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Assessing monetary rules performance across EMU countries

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  • Carlo Altavilla

    (KU Leuven, Belgium)

Abstract

The topic covered in this paper is the performance of different monetary policy rules used as guidelines in practical policy making. To this end, different rules are evaluated using alternative econometrics techniques. A comparative analysis is made of the ability of the rules to correspond to the historical central bank behaviour and of the volatility of output, inflation and interest rate changes that they imply. The study is conducted of the EMU countries. The results suggest that simple rules perform quite well and that the advantages obtained from adopting an optimal control-based rule are not so great. Moreover, the addition of a forward-looking dimension and of an interest rate smoothing term in the reaction function seems to improve the performance of the rules. Copyright © 2003 John Wiley & Sons, Ltd.

Suggested Citation

  • Carlo Altavilla, 2003. "Assessing monetary rules performance across EMU countries," International Journal of Finance & Economics, John Wiley & Sons, Ltd., vol. 8(2), pages 131-151.
  • Handle: RePEc:ijf:ijfiec:v:8:y:2003:i:2:p:131-151
    DOI: 10.1002/ijfe.199
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    Cited by:

    1. Carlo Altavilla & Matteo Ciccarelli, 2009. "The Effects of Monetary Policy on Unemployment Dynamics under Model Uncertainty: Evidence from the United States and the Euro Area," Journal of Money, Credit and Banking, Blackwell Publishing, vol. 41(7), pages 1265-1300, October.
    2. Baher Ahmed Elgahry, 2020. "Regional and Interregional Business Cycle Comovement in Europe, Asia, and North America," Economics Bulletin, AccessEcon, vol. 40(4), pages 3088-3103.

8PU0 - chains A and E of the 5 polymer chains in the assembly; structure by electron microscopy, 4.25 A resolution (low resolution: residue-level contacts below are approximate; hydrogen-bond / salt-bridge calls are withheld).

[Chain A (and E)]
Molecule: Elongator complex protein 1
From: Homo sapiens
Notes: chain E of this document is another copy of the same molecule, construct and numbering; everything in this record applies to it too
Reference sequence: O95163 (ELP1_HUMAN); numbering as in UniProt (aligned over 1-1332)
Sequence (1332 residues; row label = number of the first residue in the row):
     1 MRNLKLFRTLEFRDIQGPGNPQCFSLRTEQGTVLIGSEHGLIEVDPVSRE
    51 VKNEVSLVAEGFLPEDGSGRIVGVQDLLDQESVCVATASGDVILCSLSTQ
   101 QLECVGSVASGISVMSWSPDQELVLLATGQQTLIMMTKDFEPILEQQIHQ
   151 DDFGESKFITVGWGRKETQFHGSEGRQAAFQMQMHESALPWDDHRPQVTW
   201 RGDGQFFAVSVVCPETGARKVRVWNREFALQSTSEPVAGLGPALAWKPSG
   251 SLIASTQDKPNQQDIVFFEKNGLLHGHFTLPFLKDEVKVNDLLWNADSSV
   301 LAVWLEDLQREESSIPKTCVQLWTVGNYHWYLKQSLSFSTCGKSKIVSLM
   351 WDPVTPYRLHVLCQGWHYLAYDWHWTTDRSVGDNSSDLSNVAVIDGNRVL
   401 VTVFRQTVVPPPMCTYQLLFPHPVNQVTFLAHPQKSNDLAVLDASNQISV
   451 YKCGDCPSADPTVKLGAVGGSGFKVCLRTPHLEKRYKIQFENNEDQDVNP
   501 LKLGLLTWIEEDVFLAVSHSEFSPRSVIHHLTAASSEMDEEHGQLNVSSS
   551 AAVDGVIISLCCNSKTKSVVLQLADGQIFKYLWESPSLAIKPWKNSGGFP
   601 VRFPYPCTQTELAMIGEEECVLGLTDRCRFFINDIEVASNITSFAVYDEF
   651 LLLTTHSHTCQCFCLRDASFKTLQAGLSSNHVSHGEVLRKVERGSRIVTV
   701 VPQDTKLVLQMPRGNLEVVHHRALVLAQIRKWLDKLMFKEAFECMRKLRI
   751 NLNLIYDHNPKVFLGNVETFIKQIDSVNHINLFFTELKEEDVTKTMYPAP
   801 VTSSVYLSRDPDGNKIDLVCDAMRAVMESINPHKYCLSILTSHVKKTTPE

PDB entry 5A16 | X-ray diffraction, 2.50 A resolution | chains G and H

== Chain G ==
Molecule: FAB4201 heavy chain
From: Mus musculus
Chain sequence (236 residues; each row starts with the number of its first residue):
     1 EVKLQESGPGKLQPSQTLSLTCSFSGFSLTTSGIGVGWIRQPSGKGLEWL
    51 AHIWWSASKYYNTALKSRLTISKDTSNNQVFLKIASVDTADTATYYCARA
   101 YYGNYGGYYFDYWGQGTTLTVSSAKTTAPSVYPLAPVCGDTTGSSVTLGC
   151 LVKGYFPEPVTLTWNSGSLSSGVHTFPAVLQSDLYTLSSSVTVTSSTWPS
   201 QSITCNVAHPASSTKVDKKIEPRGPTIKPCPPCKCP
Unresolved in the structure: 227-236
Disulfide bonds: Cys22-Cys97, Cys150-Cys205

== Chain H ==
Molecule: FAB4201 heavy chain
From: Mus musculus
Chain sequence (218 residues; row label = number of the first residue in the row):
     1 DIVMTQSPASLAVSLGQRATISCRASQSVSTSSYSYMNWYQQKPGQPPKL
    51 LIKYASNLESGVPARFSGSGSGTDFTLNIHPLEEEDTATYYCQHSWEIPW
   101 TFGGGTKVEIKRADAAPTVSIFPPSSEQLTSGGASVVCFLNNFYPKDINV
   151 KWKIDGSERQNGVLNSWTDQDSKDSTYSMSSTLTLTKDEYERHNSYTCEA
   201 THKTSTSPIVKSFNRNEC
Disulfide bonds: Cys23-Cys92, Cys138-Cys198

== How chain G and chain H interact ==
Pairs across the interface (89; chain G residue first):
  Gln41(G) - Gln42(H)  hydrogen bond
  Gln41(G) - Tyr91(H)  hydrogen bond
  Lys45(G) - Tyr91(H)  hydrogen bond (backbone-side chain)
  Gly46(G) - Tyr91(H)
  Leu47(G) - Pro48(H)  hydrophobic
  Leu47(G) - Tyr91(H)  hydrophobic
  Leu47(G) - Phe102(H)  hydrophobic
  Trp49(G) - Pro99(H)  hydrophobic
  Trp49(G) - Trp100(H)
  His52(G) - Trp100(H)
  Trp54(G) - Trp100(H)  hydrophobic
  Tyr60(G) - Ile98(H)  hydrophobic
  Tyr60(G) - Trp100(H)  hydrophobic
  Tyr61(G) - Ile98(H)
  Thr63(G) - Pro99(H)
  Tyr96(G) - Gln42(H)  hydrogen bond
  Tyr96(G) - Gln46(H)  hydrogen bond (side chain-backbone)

3. Marc-Alexandre Sénégas, 2002. "La politique monétaire face à l'incertitude : un survol méthodologique des contributions relatives à la zone euro," Revue d'Économie Financière, Programme National Persée, vol. 65(1), pages 177-200.
    4. Altavilla, Carlo & Ciccarelli, Matteo, 2009. "The effects of monetary policy on unemployment dynamics under model uncertainty: evidence from the US and the euro area," Working Paper Series 1089, European Central Bank.
    5. Leith, Campbell & Wren-Lewis, Simon, 2009. "Taylor rules in the open economy," European Economic Review, Elsevier, vol. 53(8), pages 971-995, November.
    6. Gerdesmeier, Dieter & Roffia, Barbara & Eleftheriou, Maria, 2006. "Monetary policy rules in the pre-EMU era: Is there a common rule?," Working Paper Series 659, European Central Bank.
    7. Ho-Chuan Huang & Shu-Chin Lin, 2006. "Time-varying discrete monetary policy reaction functions," Applied Economics, Taylor & Francis Journals, vol. 38(4), pages 449-464.
    8. Orlowski, Lucjan T., 2010. "Monetary policy rules for convergence to the Euro," Economic Systems, Elsevier, vol. 34(2), pages 148-159, June.
    9. António Afonso & Raquel Balhote, 2014. "Interactions between Monetary Policy and Fiscal Policy," Working Papers Department of Economics 2014/13, ISEG - Lisbon School of Economics and Management, Department of Economics, Universidade de Lisboa.
    10. J. Kilponen & Marc-Alexandre Sénégas & J. Vilmunen, 2006. "Bayesian versus robust control approach towards parameter uncertainty in monetary policymaking: how close are the outcomes? Some illustrating evidence from the EMU economies," Post-Print hal-00150522, HAL.
    11. Carlo Altavilla & Matteo Ciccarelli, 2008. "Inflation models, optimal monetary policy and uncertain unemployment dynamics: Evidence from the US and the euro area," Discussion Papers 8_2008, D.E.S. (Department of Economic Studies), University of Naples "Parthenope", Italy.

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    JEL classification:

    • C52 - Mathematical and Quantitative Methods - - Econometric Modeling - - - Model Evaluation, Validation, and Selection
    • E52 - Macroeconomics and Monetary Economics - - Monetary Policy, Central Banking, and the Supply of Money and Credit - - - Monetary Policy

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